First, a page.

Trust: The driving force behind many Somali traders’ success

A section of the mushrooming Eastleigh business complexes.

A section of the mushrooming Eastleigh business complexes.

The phenomenal growth of Somali businesses in Kenya’s commercial towns and urban centres is an envy to any would-be entrepreneur or business person.

From the often frequented restaurants in Nairobi’s Central Business District to well-stocked boutiques their business models have created a massive economic touch, which cannot be overlooked.

Behind this upward curve though is a business based on trust, a character trait that has remained elusive in many conventional entrepreneurs, who find it hard to trust their wealth with others, however creative their ideas may be.

Trust, in a good number of the Somali community resonates loudly in respect to raising enough capital among family members and close friends for a profitable venture as well as one that creates an even economic impact in the entire society.

Takaful Insurance Managing Director Hassan Bashir agrees that trust in the community has played an incredible role in fuelling success in their business growth.

“Ours is a business model that is based on trust as shown by the community. Such ventures thrive since it’s founded on the human spirit,” he argues.

The human spirit, he reckons, is one where both the seller and buyer trust that the product is certified and is of good quality. This is not the practice where Nairobi residents and visitors at times buy donkey meat, instead of beef.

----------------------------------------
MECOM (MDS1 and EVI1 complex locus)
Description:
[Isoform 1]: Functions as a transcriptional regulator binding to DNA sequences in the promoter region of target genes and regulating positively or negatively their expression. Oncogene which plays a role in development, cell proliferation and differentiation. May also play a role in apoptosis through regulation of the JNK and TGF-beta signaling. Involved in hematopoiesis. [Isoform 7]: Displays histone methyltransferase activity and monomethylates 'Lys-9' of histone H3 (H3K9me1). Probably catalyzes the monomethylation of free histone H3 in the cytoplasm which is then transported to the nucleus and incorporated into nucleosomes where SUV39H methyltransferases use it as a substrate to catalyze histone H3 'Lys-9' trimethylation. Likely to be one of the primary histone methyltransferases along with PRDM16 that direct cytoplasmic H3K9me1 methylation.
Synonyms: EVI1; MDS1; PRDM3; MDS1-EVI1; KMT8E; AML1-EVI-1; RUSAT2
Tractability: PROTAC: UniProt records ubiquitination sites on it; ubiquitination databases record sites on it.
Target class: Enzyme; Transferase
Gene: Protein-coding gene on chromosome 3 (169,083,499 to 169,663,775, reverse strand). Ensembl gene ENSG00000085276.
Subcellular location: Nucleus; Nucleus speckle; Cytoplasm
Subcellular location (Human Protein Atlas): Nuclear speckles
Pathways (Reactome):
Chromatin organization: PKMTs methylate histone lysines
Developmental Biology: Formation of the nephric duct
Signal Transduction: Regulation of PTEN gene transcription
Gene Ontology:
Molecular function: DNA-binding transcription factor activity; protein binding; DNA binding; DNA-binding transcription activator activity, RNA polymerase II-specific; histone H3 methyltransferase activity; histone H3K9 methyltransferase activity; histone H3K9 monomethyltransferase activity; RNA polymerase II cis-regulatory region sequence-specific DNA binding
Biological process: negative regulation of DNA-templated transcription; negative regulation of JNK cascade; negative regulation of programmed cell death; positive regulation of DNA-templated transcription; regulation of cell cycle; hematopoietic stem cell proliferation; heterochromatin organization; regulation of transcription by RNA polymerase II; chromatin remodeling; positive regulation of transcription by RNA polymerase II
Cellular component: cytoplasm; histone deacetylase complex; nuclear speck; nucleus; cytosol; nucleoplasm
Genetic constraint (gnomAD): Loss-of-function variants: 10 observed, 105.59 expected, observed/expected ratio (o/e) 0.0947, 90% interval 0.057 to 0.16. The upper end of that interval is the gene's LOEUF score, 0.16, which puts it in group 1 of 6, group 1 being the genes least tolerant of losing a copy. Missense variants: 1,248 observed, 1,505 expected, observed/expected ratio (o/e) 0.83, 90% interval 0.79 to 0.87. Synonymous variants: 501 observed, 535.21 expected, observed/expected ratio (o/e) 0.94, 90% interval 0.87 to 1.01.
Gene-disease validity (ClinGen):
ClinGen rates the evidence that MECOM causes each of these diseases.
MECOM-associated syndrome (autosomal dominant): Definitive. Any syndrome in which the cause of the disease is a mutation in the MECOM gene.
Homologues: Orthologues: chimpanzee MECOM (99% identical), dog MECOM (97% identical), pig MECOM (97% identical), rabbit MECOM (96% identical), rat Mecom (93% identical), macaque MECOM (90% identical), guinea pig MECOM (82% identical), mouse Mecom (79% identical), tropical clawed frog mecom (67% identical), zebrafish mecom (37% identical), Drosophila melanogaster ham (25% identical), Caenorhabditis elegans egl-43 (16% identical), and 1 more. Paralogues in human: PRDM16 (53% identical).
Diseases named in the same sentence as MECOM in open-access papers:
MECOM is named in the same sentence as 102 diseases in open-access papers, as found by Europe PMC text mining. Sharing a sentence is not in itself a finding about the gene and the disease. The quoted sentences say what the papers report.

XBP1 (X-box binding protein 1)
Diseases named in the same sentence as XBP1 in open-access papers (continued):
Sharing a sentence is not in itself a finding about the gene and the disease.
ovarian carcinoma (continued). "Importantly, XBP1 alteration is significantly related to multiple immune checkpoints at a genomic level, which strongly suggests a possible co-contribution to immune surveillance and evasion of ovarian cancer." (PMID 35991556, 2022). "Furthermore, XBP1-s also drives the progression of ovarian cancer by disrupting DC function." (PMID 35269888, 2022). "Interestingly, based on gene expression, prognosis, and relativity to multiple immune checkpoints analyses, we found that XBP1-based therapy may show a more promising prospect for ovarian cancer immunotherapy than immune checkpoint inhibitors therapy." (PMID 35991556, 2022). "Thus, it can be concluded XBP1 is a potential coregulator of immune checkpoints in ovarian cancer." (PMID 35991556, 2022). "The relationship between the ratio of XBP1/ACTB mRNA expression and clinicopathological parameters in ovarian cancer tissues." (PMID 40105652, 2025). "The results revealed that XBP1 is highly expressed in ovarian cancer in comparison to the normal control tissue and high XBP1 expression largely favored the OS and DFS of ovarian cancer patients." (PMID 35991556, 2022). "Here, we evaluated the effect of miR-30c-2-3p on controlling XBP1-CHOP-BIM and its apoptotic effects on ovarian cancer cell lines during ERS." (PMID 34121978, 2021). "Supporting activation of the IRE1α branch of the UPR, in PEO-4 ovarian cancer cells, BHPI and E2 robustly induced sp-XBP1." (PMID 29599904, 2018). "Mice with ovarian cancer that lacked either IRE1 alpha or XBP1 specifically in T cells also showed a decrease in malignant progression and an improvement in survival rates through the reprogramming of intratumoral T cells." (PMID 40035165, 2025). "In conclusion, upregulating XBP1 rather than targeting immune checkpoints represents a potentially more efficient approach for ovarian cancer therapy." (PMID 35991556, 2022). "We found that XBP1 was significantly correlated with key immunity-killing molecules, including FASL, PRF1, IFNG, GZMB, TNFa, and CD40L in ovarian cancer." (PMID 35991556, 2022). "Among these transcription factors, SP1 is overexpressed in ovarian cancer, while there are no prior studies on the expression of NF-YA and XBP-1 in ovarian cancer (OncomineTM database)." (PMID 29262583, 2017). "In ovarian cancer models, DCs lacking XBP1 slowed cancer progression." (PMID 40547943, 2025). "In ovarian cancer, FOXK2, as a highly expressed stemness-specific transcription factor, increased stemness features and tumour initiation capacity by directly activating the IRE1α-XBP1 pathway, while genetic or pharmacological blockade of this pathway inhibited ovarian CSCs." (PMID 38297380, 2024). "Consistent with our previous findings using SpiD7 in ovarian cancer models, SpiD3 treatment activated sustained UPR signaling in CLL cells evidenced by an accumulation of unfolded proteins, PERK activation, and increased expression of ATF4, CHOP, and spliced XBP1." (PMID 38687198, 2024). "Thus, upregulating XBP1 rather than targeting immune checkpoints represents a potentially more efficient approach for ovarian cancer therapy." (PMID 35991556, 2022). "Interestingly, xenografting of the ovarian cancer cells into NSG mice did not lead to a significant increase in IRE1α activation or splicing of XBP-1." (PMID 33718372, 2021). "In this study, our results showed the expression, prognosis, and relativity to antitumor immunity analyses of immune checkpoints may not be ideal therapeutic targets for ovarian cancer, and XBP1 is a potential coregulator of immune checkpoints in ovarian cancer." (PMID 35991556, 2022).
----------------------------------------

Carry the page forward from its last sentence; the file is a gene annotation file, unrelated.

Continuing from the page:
Bashir, who is also the chairman to the board of the recently launched Crescent Takaful Sacco, noted that human relationship is largely driven by trust and this is the key concept they hope to build on to grow strong businesses culture.

“I will deal with an individual due to the trust I have and one equally transacts a business with the person he trusts,” he noted.

As a pastoralist community, he says, the Somali has a practice where they give some members a cow in the hope that they will return it. “This is where our trust to transfer capital from one trustworthy individual has been inherited from.”

Being a resilient people, Somalis have prospered because they are willing to take risks and accept smaller profits, which is another factor that has seen their business thrive. Abdullahi Dahir, the director at the Imara Daima Gardens, explains that when it comes to trade, “everyone wants to be very competitive in terms of the pricing factor, so it’s the margin that people are looking for.

While other traders are looking for a higher margin, a Somali trader is looking for a lower margin. They’re looking at the turnover.”

Dealing in trust is the foundation of reputation – and a critical area in which the business differentiates itself from the competition. As such, “Protecting, deepening and delivering trust through good governance is at the core of this thriving community business strategy,” says Dahir.

Since perceptions about what constitutes a conflict of interest might vary across regions, Somali traders are able to identify any conflicts, potential or real, that could jeopardise their business.

Dahir also agrees that the element of trust is common and strong within the community, a factor that has seen business flourish.

He says the partnership is a progressive mind able to bring their ideas together to achieve that phenomenal investment.